I am amazed (and pleased) that there was a Unitarian at the Second Vatican Council. Could something like that ever happen today?

Dudley M. Jones:

November 29, 2005 07:19 PM | Permalink for this comment

Please ignore my last post. UU - Catholic relations are not as bad as I sometimes think. It is probably just a result of some bad personal experiences. JLA was not anti-Catholic and I was being crabby.


November 29, 2005 09:30 PM | Permalink for this comment

My very long response to uuwonk's comments is attached to my "Political Survey of UU Ministers" post.


November 29, 2005 09:45 PM | Permalink for this comment

Kevin asked, "Out of curiosity, what is your problem with the Nashua church's book?" I wrote a response to this and then seem to have lost it. My apologies for the delay!

It's been a while since I read the book, but the impression that has lingered is that it presents descriptive statements in a way that makes them seem normative. "Most UUs believe X" turns into an implied "Unitarian Universalism means believing X." Whenever religious liberals poll themselves to find out what they should be committed to, I cringe.

Although I may be a really weird UU, I much prefer normative statements that people have to argue for and defend. I've often referred to David Rankin's list of ten things UUs believe, even though I have disagreed with at least one of them. Such a list makes a lot more sense to most people than a sociological survey of our various preferences this week or even this century. People want to know about our tradition.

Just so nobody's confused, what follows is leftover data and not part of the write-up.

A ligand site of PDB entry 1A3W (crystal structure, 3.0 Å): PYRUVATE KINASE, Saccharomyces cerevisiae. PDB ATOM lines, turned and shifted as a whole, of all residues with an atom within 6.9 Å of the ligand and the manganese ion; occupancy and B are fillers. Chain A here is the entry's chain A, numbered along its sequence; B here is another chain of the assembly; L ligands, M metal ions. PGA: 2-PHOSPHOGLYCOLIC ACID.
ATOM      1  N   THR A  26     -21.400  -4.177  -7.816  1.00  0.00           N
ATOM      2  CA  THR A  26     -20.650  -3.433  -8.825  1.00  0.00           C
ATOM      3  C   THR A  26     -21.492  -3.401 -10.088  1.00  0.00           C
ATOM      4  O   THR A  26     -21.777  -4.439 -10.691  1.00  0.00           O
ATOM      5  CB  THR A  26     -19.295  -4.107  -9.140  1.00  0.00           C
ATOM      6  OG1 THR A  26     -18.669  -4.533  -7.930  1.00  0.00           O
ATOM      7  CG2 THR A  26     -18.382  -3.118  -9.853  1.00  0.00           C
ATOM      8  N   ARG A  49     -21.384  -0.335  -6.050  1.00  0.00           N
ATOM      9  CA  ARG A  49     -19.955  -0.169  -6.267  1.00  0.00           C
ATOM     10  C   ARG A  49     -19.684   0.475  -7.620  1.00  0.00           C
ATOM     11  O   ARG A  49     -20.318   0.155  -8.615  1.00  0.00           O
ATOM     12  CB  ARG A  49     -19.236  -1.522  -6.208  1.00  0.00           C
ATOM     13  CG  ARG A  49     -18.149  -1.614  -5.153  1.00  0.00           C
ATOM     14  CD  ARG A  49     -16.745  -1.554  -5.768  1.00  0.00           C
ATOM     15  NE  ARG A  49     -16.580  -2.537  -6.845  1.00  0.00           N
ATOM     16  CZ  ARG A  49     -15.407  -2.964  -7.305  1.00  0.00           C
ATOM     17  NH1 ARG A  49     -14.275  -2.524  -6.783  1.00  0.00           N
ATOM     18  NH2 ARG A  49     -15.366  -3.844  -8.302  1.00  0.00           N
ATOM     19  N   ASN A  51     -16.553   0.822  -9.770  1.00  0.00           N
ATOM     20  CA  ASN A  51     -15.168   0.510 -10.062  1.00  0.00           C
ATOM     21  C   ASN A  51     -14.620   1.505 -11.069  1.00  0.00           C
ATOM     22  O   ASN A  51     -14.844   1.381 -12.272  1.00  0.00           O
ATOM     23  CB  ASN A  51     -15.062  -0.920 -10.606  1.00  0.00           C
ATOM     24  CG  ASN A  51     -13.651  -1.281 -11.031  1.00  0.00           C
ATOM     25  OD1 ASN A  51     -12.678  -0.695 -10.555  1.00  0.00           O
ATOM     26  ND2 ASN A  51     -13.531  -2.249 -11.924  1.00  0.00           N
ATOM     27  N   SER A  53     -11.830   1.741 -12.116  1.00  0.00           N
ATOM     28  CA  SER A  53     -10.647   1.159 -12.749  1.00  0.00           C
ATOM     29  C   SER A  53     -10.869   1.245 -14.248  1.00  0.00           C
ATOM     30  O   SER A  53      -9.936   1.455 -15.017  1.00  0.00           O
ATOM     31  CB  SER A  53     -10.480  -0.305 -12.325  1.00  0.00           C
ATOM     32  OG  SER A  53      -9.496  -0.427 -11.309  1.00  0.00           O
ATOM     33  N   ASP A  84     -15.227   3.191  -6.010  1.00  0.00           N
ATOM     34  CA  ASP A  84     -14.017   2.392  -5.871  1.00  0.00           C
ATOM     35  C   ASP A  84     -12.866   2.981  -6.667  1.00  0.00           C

On this point, the Commission on Appraisal has offered a new summary of UU beliefs. It's a little on the descriptive side, but it's phrased normatively enough that the principles and claims it makes can be argued about.

Bill Baar:

December 3, 2005 03:59 PM | Permalink for this comment

My point --in my head at least if not in word-- was UUs skewed more to the liberal left than Evangelicals / Fundamentalists / Conservative Christians skewed to the right. And one should include African American Evangelicals who were solidly for Clinton in the past. And then more so if you include Conservative Catholics.

My experience is UUs link Politics and Religion more closely together than most religious people do.

I think closely identifying religion with politics or for that matter politics with any aspect of life is a bad habit.

Most people apolitical and more and more areligous. That's where the majority of folks are at.

Bill Baar:

December 3, 2005 04:06 PM | Permalink for this comment

Jefferson by the way one of my least favorite people. He deserved attack, not for miscegenation he was attacked for in the Presidential campaign; but rape.

We have to wait for Lincoln before we find a Liberal Universalist one can really respect in American History.